Extremely expensive medicines endanger solidarity-based health care system
The increasing trend towards high-priced medicines threatens the financial sustainability of health care systems. In a study, the Austrian Institute for Health Technology Assessment (AIHTA) has now developed - as an example - a good practice model with which the risks can be shared equally between the public sector and pharmaceutical companies.
It is considered the most expensive drug in the world, costing around 1.7 million euros per injection. Its name is Zolgensma. It is intended to treat children affected by spinal muscular atrophy (SMA) - a rare genetic defect in which the nerve cells in the spinal cord that control the muscles gradually die off. In Austria, about nine children are born with SMA every year. If Zolgensma is administered in time, the muscle atrophy can be stopped and - so the hope - a largely normal life can be made possible. In contrast to other therapies, only one injection is necessary. The alternative product Spinraza, for example, has to be injected every two to four months during the first year, and a ten-year therapy costs about 2.6 million euros. Combination therapies of Zolgensma and Spinraza are also already being applied.
"In recent years, it has become apparent that the market entry of high-priced drugs has increased, with between two and four additional therapies being approved every year. This trend threatens the financial sustainability of the health system," says Claudia Wild, head of the Austrian Institute for Health Technology Assessment (AIHTA). Most of them are gene or cell therapies and other therapies for rare diseases, so-called "orphan drugs". However, it is difficult for hospitals and health insurances to assess whether the therapies have the hoped-for effect, because "at the time of approval, there is usually little data on the actual medium- to long-term benefit of these medicines. The approval is often based on small, mostly single-arm studies in which there is only an observation group and no control group," Claudia Wild explains. This also means that the payers have to make their reimbursement decisions under great uncertainties and under public pressure from the patients concerned, who naturally place great hope in the new therapies.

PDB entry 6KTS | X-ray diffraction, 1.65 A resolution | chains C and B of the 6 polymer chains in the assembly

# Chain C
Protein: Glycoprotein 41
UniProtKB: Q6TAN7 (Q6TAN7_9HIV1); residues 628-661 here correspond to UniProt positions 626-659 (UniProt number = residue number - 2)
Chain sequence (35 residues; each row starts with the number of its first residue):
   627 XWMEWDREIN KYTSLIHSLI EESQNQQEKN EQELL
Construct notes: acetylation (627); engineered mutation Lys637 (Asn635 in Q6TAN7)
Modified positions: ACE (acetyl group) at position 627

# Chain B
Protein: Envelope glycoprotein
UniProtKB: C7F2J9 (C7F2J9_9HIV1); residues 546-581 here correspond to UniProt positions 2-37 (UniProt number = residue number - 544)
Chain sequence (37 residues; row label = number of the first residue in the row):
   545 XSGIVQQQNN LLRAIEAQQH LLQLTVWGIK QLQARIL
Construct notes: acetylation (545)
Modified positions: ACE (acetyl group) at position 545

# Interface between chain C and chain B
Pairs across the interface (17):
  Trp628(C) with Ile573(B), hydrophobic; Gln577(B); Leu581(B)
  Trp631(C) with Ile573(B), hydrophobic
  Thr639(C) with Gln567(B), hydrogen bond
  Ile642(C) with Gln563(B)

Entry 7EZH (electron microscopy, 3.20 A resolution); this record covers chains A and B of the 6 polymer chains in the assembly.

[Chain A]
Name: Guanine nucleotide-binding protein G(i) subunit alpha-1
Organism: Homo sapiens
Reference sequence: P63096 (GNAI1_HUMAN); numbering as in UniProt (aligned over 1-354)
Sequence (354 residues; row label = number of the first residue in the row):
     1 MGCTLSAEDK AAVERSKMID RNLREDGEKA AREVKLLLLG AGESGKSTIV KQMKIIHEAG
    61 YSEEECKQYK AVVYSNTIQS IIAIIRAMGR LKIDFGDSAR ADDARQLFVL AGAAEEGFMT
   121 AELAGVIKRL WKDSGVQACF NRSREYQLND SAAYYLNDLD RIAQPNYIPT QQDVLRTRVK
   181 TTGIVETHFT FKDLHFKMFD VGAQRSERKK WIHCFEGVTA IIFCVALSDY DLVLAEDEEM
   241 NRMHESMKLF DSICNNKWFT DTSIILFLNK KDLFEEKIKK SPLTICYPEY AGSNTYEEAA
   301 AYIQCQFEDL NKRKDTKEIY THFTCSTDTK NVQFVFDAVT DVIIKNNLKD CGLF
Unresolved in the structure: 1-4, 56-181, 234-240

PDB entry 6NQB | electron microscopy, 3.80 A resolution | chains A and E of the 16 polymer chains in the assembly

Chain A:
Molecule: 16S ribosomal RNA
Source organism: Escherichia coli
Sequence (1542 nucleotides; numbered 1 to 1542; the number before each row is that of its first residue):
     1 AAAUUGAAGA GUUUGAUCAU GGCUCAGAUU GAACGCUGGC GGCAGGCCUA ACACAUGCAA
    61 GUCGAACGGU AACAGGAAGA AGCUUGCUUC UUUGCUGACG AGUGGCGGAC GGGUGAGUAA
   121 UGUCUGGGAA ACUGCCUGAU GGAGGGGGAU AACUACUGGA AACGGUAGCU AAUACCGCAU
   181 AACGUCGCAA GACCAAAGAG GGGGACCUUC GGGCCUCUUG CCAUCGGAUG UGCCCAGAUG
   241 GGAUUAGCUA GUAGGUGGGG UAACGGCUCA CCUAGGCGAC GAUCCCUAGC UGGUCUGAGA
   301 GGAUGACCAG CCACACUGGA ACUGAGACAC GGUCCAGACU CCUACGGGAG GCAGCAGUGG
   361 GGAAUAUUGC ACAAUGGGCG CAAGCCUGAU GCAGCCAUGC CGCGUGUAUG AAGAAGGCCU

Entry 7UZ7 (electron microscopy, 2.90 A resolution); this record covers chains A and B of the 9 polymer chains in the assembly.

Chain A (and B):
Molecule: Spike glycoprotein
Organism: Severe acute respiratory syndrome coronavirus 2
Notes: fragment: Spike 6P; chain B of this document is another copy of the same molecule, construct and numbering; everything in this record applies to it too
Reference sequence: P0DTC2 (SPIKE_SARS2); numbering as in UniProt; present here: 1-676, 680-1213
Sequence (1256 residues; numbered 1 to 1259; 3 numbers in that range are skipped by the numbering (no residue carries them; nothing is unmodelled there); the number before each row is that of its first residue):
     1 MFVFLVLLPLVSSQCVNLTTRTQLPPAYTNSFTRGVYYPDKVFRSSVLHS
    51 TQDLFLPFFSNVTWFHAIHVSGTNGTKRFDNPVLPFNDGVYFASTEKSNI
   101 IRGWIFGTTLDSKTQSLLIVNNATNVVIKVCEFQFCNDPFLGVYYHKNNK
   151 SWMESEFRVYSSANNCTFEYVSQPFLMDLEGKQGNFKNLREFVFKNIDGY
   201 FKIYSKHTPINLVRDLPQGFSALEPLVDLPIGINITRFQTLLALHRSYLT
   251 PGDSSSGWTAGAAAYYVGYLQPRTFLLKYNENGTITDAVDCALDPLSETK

One way of sharing the risk fairly between the public sector and the manufacturing companies is through so-called "Outcome-Based Managed Entry Agreements" (OBMEAs). Through such agreements, therapies are financed by the public sector under clearly defined conditions. In a study, the AIHTA has now looked at what international experience already exists with OBMEAs. A systematic literature review and eleven interviews with 15 experts from eight different countries generated a good practice model that is to serve as a model for the implementation of OBMEAs in Austria.